I saw this article by James Franco about selfies, and I thought I would share. When I think of the selfie, I think of Myspace, with girls in tank tops outstretching their arms above their heads and snapping pictures, maybe in front of a bathroom mirror. Is that too specific? Nowadays, however, the selfie means so much. As Franco explains, everyone’s doing it, and everywhere. People certainly are mocked for being too self-obsessed. Nonetheless, people can’t seem to resist. Franco explains:
In a visual culture, the selfie quickly and easily shows, not tells, how you’re feeling, where you are, what you’re doing.
The more we enter the virtual world, the more we love to share, and with more and more speed. Understandably, the selfie creates a sense of intimacy; you’re only an arm-length away. However, the consequences of selfie-culture seem to lie in the question: Do they actually represent the truth? Franco claims that he likes selfies because they’re more personal:
The selfie is the new way to look someone right in the eye and say, “Hello, this is me.”
Though selfies claim to do just that, I find that they can be just as perfomative as any other kind of photo. The other day, I was watching an episode of Catfish on MTV, in which a boy had been in an online relationship with a girl for six years. She had sent him a couple of photos, all of which were selfies. Then, when they met in person, she looked radically different. He was, of course, pretty pissed. What’s more, the fact that there are strategies on how to take a good selfie is proof that they do not represent real life. If we honestly believed that they did, perhaps we would’ve called them self-portraits, instead of coining this new term “selfie” with its phony connotations.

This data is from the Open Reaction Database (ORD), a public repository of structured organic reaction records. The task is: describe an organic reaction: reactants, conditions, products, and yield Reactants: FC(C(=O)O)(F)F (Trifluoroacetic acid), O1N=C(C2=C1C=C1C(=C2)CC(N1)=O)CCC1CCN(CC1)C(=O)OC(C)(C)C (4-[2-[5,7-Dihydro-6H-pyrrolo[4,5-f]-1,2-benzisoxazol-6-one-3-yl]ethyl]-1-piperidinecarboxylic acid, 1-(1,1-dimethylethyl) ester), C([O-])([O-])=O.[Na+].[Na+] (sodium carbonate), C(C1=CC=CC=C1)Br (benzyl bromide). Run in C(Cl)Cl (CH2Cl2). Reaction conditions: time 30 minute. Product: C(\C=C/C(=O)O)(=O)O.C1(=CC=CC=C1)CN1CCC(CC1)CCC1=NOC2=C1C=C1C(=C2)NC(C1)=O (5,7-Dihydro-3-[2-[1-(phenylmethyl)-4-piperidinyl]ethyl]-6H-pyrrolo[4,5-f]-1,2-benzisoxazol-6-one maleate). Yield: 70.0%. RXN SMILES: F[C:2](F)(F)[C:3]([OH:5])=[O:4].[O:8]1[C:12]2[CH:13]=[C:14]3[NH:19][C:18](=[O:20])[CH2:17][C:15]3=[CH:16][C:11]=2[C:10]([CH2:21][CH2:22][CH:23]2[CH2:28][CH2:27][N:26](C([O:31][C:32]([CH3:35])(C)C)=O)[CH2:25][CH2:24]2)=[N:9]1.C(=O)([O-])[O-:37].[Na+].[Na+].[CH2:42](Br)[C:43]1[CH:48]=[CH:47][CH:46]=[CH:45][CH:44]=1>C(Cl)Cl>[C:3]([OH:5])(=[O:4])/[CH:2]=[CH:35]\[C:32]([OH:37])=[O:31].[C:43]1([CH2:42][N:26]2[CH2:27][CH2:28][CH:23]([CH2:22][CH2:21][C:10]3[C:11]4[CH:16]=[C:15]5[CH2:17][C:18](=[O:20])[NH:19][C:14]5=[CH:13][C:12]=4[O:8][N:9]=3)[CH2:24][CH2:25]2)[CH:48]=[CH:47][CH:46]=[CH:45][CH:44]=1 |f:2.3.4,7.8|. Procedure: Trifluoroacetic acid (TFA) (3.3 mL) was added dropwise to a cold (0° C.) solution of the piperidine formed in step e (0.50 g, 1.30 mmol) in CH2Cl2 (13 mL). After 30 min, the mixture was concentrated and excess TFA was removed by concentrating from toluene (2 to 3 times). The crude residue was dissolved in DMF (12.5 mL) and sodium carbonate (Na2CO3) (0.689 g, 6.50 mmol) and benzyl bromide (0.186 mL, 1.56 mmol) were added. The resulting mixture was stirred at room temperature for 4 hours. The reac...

Despite the selfie’s inherent fakeness, it holds immense transformative power. Indeed, taking a photo of yourself, manipulating the lighting, the angle, maybe adding a filter, is perhaps one way of showing how all truth is subjective truth. If you claim to be one way, and represent yourself in that way, how can anyone argue that it’s not true? The selfie symbolizes truth as performance. The more we immerse ourselves in social media, the more real our virtual selves become. I guess it becomes a matter of interpretation on whether or not the virtual world gives us the power to deceive, or the power to define our own reality.